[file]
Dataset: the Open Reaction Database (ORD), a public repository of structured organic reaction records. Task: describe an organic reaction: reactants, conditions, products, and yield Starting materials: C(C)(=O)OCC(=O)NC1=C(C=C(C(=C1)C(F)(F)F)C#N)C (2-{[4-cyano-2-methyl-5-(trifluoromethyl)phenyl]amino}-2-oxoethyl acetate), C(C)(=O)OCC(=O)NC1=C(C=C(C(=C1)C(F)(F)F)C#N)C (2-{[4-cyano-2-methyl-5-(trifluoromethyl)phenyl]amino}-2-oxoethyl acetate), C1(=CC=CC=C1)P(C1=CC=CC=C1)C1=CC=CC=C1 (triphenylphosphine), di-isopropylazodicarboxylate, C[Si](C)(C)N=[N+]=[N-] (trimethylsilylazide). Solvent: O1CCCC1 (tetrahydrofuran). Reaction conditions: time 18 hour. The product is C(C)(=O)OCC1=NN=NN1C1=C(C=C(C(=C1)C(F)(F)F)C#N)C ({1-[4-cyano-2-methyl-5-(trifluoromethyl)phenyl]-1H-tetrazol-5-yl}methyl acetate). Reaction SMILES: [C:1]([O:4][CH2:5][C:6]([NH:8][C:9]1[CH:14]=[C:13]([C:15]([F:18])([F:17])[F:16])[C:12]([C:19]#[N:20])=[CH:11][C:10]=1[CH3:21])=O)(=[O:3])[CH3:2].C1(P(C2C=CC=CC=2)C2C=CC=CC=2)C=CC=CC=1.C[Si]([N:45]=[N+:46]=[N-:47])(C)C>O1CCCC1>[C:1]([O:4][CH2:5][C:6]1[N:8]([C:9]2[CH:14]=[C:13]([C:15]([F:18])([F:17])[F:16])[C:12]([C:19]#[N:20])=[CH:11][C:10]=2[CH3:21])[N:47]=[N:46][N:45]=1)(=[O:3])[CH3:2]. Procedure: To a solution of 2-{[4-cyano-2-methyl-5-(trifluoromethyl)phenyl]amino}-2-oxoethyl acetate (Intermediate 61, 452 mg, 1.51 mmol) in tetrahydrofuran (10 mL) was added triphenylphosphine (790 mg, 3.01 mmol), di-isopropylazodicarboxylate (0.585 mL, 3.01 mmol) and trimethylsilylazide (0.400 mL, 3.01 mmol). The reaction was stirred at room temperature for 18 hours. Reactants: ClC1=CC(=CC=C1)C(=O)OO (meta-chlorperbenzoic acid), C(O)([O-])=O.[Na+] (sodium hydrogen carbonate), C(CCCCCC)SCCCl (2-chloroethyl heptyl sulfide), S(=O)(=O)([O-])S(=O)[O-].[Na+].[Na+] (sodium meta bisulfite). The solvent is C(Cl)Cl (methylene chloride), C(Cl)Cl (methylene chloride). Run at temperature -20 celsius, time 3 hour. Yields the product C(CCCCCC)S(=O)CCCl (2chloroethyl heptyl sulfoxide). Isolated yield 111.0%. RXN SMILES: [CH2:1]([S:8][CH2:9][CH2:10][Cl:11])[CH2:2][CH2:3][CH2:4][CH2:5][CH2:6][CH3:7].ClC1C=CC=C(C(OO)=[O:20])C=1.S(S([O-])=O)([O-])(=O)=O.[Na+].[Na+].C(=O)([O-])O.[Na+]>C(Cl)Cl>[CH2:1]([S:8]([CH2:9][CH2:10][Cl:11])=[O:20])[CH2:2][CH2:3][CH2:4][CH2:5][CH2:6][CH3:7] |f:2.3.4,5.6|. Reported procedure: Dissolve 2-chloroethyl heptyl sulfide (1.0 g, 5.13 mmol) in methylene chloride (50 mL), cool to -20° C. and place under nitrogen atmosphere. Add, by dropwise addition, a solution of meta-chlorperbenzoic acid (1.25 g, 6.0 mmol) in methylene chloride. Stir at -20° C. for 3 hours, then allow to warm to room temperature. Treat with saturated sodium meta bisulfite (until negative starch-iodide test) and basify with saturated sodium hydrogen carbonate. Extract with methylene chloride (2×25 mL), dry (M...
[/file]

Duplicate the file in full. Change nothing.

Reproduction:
Dataset: the Open Reaction Database (ORD), a public repository of structured organic reaction records. Task: describe an organic reaction: reactants, conditions, products, and yield Starting materials: C(C)(=O)OCC(=O)NC1=C(C=C(C(=C1)C(F)(F)F)C#N)C (2-{[4-cyano-2-methyl-5-(trifluoromethyl)phenyl]amino}-2-oxoethyl acetate), C(C)(=O)OCC(=O)NC1=C(C=C(C(=C1)C(F)(F)F)C#N)C (2-{[4-cyano-2-methyl-5-(trifluoromethyl)phenyl]amino}-2-oxoethyl acetate), C1(=CC=CC=C1)P(C1=CC=CC=C1)C1=CC=CC=C1 (triphenylphosphine), di-isopropylazodicarboxylate, C[Si](C)(C)N=[N+]=[N-] (trimethylsilylazide). Solvent: O1CCCC1 (tetrahydrofuran). Reaction conditions: time 18 hour. The product is C(C)(=O)OCC1=NN=NN1C1=C(C=C(C(=C1)C(F)(F)F)C#N)C ({1-[4-cyano-2-methyl-5-(trifluoromethyl)phenyl]-1H-tetrazol-5-yl}methyl acetate). Reaction SMILES: [C:1]([O:4][CH2:5][C:6]([NH:8][C:9]1[CH:14]=[C:13]([C:15]([F:18])([F:17])[F:16])[C:12]([C:19]#[N:20])=[CH:11][C:10]=1[CH3:21])=O)(=[O:3])[CH3:2].C1(P(C2C=CC=CC=2)C2C=CC=CC=2)C=CC=CC=1.C[Si]([N:45]=[N+:46]=[N-:47])(C)C>O1CCCC1>[C:1]([O:4][CH2:5][C:6]1[N:8]([C:9]2[CH:14]=[C:13]([C:15]([F:18])([F:17])[F:16])[C:12]([C:19]#[N:20])=[CH:11][C:10]=2[CH3:21])[N:47]=[N:46][N:45]=1)(=[O:3])[CH3:2]. Procedure: To a solution of 2-{[4-cyano-2-methyl-5-(trifluoromethyl)phenyl]amino}-2-oxoethyl acetate (Intermediate 61, 452 mg, 1.51 mmol) in tetrahydrofuran (10 mL) was added triphenylphosphine (790 mg, 3.01 mmol), di-isopropylazodicarboxylate (0.585 mL, 3.01 mmol) and trimethylsilylazide (0.400 mL, 3.01 mmol). The reaction was stirred at room temperature for 18 hours. Reactants: ClC1=CC(=CC=C1)C(=O)OO (meta-chlorperbenzoic acid), C(O)([O-])=O.[Na+] (sodium hydrogen carbonate), C(CCCCCC)SCCCl (2-chloroethyl heptyl sulfide), S(=O)(=O)([O-])S(=O)[O-].[Na+].[Na+] (sodium meta bisulfite). The solvent is C(Cl)Cl (methylene chloride), C(Cl)Cl (methylene chloride). Run at temperature -20 celsius, time 3 hour. Yields the product C(CCCCCC)S(=O)CCCl (2chloroethyl heptyl sulfoxide). Isolated yield 111.0%. RXN SMILES: [CH2:1]([S:8][CH2:9][CH2:10][Cl:11])[CH2:2][CH2:3][CH2:4][CH2:5][CH2:6][CH3:7].ClC1C=CC=C(C(OO)=[O:20])C=1.S(S([O-])=O)([O-])(=O)=O.[Na+].[Na+].C(=O)([O-])O.[Na+]>C(Cl)Cl>[CH2:1]([S:8]([CH2:9][CH2:10][Cl:11])=[O:20])[CH2:2][CH2:3][CH2:4][CH2:5][CH2:6][CH3:7] |f:2.3.4,5.6|. Reported procedure: Dissolve 2-chloroethyl heptyl sulfide (1.0 g, 5.13 mmol) in methylene chloride (50 mL), cool to -20° C. and place under nitrogen atmosphere. Add, by dropwise addition, a solution of meta-chlorperbenzoic acid (1.25 g, 6.0 mmol) in methylene chloride. Stir at -20° C. for 3 hours, then allow to warm to room temperature. Treat with saturated sodium meta bisulfite (until negative starch-iodide test) and basify with saturated sodium hydrogen carbonate. Extract with methylene chloride (2×25 mL), dry (M...